There are more opportunities than ever to get involved with grassroots disability football

An introduction to grassroots disability football

There are now more opportunities than ever to play football if you have a disability.

There are three main pathways open to disabled people:

  • Mainstream Football: For anyone who can play without adaptions to football’s rules. Disabled players and non-disabled players play together
  • Pan-disability Football: For players with a broad spectrum of impairments and health conditions to play together
  • Impairment-specific Football: For people with the same impairment to play together. There are a range of formats, each one designed to meet the needs of the players’ impairment. Some examples are Blind Football, Cerebral Palsy Football and Powerchair Football

Pan-disability football

The pan-disability pathway allows players with a broad spectrum of impairments and health conditions to play together. The majority of recreational and competition-based opportunities in England play this format, making it the largest disability-specific football pathway.

Anyone who has a disability, impairment or long-term health condition (as defined by the Equality Act 2010) can take part in pan-disability football. However, blind players are directed into blind specific settings, due to health and safety implications. Wheelchair users can be included in recreational formats, but its not advisable in competition settings. Instead, they should be encouraged to access competition in powerchair football formats.

There’s no formal classification system within pan-disability football. This is because, by its very nature, it allows players with a broad spectrum of impairments to play together. However, the game still needs to be fair, positive and enjoyable experience. So, when numbers permit, ability banding is used. This is mainly at competition level, with teams sorted into ‘premiership’, ‘championship’ and ‘league’ categories.

There’s a network of localised pan-disability leagues across England, to find your local league contact your County FA.


Impairment Specific Football

Traditionally disability sport has developed along impairment-specific lines which means that players with the same impairment play against players with similar impairments. Football is no different and there are a range of different impairment specific formats in England.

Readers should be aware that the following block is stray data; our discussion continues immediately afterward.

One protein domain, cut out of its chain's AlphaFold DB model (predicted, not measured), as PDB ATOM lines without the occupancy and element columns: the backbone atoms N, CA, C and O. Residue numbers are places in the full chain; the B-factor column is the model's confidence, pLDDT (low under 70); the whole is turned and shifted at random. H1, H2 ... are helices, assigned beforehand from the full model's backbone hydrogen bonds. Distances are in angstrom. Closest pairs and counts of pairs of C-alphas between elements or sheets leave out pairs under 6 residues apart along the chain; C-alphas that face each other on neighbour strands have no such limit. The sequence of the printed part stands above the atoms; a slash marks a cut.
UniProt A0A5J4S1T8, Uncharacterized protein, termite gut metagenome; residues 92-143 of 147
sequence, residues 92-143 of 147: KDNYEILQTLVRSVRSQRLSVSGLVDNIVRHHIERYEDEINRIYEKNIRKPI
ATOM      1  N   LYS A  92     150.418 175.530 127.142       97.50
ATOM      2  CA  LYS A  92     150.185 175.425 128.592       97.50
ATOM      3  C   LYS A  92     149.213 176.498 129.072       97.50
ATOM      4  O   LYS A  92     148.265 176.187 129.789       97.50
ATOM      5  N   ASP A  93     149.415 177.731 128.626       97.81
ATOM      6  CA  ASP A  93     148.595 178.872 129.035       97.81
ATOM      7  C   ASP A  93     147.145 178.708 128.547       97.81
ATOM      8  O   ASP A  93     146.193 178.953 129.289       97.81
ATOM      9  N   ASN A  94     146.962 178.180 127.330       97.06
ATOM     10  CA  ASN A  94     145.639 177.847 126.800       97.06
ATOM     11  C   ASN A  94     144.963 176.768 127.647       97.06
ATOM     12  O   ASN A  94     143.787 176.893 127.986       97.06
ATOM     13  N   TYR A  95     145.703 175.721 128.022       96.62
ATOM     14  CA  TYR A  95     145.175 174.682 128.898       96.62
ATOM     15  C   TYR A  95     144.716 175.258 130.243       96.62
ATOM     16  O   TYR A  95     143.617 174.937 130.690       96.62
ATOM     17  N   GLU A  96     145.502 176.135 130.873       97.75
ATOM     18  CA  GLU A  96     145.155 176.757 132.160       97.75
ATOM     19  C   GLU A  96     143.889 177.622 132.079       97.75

Impairment specific football often gives players the best possible experience of the game as each format has been designed to meet the needs of the players taking part. This includes adaptions to the laws of the game plus clear eligibility and classification systems that help create fair competition.

Impairment specific football offers opportunity from grassroots right through to an elite environment. This includes international competition with international federations organising World and European championships across amputee, blind, cerebral palsy. deaf, learning disability, partially sighted and powerchair football.


At grassroots there are impairment specific opportunities for other impairment groups such as Downs Syndrome, dwarfs/restricted growth, mental health and frame users however there is no recognised national representation currently available.


How to get involved

We work in partnership with the County FA network to offer a range of other partners to ensure opportunities to play exist at a local level across all three pathways.

There has been significant growth in recent years that has seen the number of disability specific team’s increase from 384 in 2009 to over 2,450 as of the end of season 2019-20 while a network of less formalised recreation centres are also delivered by County FAs and their partners.

We also work closely with the Premier League and English Football League Trusts who both also provide opportunities for disabled people to play.

You can find football local to you by using the find football search or by contacting your local County FA.